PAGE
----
• Failover Record Type as primary, give name of the health check as check-1 which you created earlier.
  • Then click on Create !
  • An A-record should be listed. If the newly created record does not immediately appear in the table, periodically click the refresh icon to update the table until it appears.

Now Let us create another Record Set for fail-over!

  • Click Create Record Set again for secondary web server
  • In Create Record Set, configure the following settings as shown in below image: Name as www, TTL a 60 seconds , Value as Secondary Web Server IP v4 address, Associate With Health Check as NO
  • Click Create
  • You are not associating this record with a Health Check because there is no third site available.
  • You can now check the status of your Health Check.
  • In the navigation pane, click Health checks.
  • Select check-1.
  • Click the Health checkers tab at the bottom of the page.
  • The health check is performed independently from multiple locations around the world, with each location requesting the page every 10 seconds.
  • Confirm that check-1 has a status of Healthy.

You have now configured your web application to fail-over across two regions.

Step 4: Check the DNS Resolution

Let us query DNS (Domain Name Service) to verify that Amazon Route 53 is correctly sending traffic to your Primary web server.

  • In the navigation pane, click Hosted zones.
  • Click the name of your domain
  • Click Test Record Set.
  • If the Test Record Set button is not visible, try making your window wider so that it appears.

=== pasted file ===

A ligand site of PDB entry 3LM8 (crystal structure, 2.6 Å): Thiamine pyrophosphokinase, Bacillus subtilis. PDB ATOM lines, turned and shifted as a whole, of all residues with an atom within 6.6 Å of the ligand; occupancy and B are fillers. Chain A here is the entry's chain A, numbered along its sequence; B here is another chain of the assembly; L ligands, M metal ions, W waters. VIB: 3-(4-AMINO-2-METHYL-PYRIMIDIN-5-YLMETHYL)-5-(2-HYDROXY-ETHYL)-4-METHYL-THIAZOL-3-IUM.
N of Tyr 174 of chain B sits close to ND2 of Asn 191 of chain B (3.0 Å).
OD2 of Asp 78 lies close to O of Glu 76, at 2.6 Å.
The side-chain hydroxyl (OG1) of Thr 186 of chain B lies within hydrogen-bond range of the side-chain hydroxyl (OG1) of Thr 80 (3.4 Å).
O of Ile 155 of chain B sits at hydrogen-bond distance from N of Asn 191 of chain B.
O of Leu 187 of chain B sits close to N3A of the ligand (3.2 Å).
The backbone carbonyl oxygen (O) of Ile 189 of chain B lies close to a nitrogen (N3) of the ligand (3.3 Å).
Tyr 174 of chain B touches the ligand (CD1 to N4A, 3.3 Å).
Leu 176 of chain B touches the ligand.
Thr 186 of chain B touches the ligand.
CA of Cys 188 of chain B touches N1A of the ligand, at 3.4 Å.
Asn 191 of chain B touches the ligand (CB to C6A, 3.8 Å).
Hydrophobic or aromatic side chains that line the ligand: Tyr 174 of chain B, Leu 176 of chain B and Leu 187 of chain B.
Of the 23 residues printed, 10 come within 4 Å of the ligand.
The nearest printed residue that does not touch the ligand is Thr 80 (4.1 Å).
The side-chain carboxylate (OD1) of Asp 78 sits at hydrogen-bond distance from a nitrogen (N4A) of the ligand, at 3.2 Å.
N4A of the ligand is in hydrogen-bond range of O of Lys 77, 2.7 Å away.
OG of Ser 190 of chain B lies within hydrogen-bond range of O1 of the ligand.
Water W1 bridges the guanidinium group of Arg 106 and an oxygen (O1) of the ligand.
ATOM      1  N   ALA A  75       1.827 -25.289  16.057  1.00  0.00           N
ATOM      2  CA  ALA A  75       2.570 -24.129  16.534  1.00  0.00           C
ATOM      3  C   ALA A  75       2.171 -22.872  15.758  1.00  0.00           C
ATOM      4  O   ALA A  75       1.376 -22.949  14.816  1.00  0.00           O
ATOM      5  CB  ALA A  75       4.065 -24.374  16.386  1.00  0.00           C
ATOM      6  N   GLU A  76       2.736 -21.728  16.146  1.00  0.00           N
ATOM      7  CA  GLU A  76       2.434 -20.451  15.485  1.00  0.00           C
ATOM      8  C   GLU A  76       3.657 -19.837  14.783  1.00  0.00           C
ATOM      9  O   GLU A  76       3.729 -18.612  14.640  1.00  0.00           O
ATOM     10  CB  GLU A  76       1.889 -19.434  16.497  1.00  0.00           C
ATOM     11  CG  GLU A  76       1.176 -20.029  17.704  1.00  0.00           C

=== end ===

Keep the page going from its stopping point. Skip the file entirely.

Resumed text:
• In Check response from Route 53, configure the following settings as shown in below two pics:
  • Click Get response.
  • The DNS response will bow be tested, with the results appearing on the right side of the window.
  • Look at the Response returned by Route 53 value. Confirm that it is the same IP address as your Primary web server.
  • If correct IP address is not displayed, check the configuration again
  • The fact that the Domain resolved to the IP address of the Primary web server means that requests to your domain will be routed by default to that web server.

Step 5: Test the fail-over

Finally, let us verify that Amazon Route 53 correctly fails over to your Secondary web server if your Primary web server fails.

We will simulate a failure by manually stopping the instance in your primary region as shown in below image

  • Go to EC2 > Instances and stop the primary web server which is in us-east-1 and wait until the instance state changes to stopped.
  • Now go to Route 53.
  • Click Health checks.
  • Select check-1 and click the Health checkers tab
  • Wait until the status of check-1 is Unhealthy. If necessary, periodically click the refresh icon in the top-right corner.
  • The Health Check has now detected that your Primary web server has stopped responding.
  • It should now be directing DNS requests to the Secondary web server.

Test the fail-over

  • In the navigation pane, click Hosted zones.
  • Click your domain name.
  • In Check response from Route 53, configure the following settings as shown in image
  • Click on Get Response and you can see Response returned by Route53 which is now pointing to secondary web server

So this ends here, it is very simple to configure if your application is aready up and running in two regions!

Thanks!

If you have any doubts, please comment below.